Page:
The European Court of Human Rights ECHR.L ruled employers did not violate the religious rights of a registrar who refused to officiate for civil partnerships of same-sex couples and a counsellor deemed unwilling to offer sex therapy for gays.

It also turned down an appeal by a nurse whose hospital barred her from wearing a cross around her neck. In the fourth case in the verdict, a British Airways clerk suspended for wearing a cross won her appeal and was awarded damages. Reuters

“Spiritual but not Religious” are more likely to suffer poor mental health: News Roundup

In the news this week "spiritual but not religious" are more likely to suffer poor mental health, Africa rises and China falls on Christian persecution list, the first Atheist church opens in London, and other stories. 

People who are "spiritual but not religious" are more likely to suffer poor mental health, according to a study published in the British Journal of Psychiatry. Michael King of University College London and his colleagues examined 7,400 interviews with folk in Britain, of whom 35% had a religious understanding of life, 19% a spiritual one and 46% neither a religious nor spiritual outlook. The analysis led to one clear conclusion. "People who have a spiritual understanding of life in the absence of a religious framework are vulnerable to mental disorder [dependence on drugs, abnormal eating attitudes, anxiety, phobias and neuroses]." The work supports evidence from other studies too.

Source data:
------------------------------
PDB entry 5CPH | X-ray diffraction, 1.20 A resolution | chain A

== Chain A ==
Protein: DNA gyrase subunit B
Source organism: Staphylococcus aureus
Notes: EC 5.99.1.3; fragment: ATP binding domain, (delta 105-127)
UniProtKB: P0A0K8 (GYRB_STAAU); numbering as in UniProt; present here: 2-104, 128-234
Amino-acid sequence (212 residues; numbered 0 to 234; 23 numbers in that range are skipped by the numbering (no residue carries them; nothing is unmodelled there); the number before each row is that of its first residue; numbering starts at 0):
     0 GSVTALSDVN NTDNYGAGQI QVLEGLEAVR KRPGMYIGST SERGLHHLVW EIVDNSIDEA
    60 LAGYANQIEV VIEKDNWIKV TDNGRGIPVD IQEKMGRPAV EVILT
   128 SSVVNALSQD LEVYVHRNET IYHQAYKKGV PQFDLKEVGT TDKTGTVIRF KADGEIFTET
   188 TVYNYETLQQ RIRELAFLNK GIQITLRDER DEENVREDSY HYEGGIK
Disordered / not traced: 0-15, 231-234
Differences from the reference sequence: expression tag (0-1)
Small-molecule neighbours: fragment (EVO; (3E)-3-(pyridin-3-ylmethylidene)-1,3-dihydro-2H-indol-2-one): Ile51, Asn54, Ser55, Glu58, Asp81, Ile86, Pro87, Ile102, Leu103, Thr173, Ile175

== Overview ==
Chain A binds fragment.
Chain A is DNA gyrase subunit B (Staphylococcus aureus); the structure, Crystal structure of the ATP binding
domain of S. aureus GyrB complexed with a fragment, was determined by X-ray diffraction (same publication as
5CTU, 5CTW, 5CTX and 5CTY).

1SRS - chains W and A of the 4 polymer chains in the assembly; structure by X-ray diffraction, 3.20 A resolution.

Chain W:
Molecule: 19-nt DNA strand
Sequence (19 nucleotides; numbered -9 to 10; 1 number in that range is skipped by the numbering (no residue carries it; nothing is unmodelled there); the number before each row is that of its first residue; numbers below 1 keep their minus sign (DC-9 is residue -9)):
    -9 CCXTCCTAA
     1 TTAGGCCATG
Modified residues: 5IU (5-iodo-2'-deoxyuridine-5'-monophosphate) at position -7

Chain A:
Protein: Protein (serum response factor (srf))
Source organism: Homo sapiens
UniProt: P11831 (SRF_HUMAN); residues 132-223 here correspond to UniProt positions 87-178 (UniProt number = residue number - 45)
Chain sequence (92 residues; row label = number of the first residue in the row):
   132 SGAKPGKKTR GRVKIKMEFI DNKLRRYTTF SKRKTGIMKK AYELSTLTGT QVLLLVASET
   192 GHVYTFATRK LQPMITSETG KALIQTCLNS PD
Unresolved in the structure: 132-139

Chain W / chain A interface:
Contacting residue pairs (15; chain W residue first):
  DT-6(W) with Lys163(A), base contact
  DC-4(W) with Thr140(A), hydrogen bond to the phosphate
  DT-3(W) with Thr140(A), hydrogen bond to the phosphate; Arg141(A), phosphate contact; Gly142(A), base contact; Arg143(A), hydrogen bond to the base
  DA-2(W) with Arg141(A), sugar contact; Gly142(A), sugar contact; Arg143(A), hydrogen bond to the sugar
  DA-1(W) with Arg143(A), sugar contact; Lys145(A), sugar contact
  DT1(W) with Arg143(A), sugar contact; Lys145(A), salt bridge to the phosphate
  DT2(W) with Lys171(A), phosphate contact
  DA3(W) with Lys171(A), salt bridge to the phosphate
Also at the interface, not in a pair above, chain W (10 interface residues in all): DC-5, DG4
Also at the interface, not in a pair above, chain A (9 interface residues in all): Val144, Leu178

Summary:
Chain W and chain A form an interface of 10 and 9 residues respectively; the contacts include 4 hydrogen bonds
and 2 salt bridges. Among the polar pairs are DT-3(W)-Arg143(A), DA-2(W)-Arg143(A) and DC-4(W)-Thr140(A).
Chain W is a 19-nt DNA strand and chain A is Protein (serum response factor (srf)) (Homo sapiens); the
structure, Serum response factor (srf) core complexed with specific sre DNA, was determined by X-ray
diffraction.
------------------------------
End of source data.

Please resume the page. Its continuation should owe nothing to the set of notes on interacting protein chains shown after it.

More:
All the usual weaknesses associated with asking individuals about religion are at play here, as the authors acknowledge. Nonetheless, the study prompts a number of speculations. The Guardian 

 The persecution of Christians “vastly rose” in 2012 as radical Islamists consolidated power in Africa, according to Open Doors, a Christian missionary organization that publishes an annual list of offending nations.

Increasing threats to African Christians can be seen in focused attacks, such as the killings of Christians in Nigerian churches by the radical Muslim group Boko Haram, but also in the greater prevalence of radical Muslims in government, according to the California-based Open Doors.

In Mali, for example, which made the biggest leap on the "World Watch List," from unranked in 2011 to No. 7 in 2012, a coup in the north brought fundamentalist Muslims to power. “The situation in the north used to be a bit tense, but Christians and even missionaries could be active,” said Open Doors spokesman Jerry Dykstra. Now, he said, Christians there are in grave danger. Religion News Service

The first atheist church has opened in London, and it serves as yet another reminder of three important facts connected to the ongoing cultural struggle between many believers and non-believers. First, principled atheism is as much a faith as is theism; no matter how much many atheists would have us believe otherwise. Second, the human longing for community transcends the often bitter divides about where to find it and how to celebrate it. Third, like most so-called firsts in the world of faith and no-faith, this one is not really new.